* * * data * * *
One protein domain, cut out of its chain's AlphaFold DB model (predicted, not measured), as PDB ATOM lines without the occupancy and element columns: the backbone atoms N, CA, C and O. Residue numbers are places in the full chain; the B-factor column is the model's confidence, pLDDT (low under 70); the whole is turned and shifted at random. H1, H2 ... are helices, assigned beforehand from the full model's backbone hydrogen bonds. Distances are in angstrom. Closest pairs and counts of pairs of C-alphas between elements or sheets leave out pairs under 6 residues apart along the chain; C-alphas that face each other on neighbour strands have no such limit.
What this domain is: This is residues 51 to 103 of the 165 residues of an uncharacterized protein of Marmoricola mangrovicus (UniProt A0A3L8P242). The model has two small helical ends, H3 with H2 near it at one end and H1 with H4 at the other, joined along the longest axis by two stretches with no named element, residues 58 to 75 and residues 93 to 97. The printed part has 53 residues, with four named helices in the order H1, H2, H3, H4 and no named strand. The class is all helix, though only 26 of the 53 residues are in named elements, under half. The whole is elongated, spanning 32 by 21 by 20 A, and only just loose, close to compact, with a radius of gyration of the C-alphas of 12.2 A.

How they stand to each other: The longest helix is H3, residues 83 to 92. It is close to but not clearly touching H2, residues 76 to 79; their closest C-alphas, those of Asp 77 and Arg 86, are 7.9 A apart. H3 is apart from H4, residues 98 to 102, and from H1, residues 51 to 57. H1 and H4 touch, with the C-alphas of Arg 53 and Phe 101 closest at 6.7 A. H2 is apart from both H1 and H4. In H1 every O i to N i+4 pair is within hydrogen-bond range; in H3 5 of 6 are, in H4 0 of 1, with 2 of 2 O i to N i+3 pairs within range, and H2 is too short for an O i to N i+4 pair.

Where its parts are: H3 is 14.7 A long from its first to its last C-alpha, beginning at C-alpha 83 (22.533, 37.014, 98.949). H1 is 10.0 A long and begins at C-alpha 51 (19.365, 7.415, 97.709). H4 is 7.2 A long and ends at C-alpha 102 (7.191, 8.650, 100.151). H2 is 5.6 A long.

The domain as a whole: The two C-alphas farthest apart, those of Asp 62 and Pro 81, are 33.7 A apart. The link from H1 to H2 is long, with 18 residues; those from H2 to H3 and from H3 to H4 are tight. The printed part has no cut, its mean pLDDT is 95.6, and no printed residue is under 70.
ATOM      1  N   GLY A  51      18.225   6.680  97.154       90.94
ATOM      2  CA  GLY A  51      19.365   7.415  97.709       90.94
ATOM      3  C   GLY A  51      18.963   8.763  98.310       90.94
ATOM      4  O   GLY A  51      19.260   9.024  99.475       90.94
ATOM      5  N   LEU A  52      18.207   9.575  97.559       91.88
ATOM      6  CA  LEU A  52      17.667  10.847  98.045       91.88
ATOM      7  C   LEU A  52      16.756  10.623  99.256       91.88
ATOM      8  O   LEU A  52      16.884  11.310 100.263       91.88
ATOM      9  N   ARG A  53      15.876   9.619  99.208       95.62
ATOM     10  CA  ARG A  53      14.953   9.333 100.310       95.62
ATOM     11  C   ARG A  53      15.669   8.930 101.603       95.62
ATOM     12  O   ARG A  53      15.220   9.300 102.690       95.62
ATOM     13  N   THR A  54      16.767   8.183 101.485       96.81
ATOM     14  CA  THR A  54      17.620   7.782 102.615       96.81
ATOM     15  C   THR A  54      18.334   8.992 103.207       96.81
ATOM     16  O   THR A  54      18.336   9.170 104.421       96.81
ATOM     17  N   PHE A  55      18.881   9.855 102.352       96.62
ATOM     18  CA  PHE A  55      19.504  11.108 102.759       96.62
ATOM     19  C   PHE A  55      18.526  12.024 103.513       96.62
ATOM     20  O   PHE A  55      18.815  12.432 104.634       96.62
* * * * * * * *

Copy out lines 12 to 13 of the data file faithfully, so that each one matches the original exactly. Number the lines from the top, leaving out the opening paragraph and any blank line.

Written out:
ATOM      8  O   LEU A  52      16.884  11.310 100.263       91.88
ATOM      9  N   ARG A  53      15.876   9.619  99.208       95.62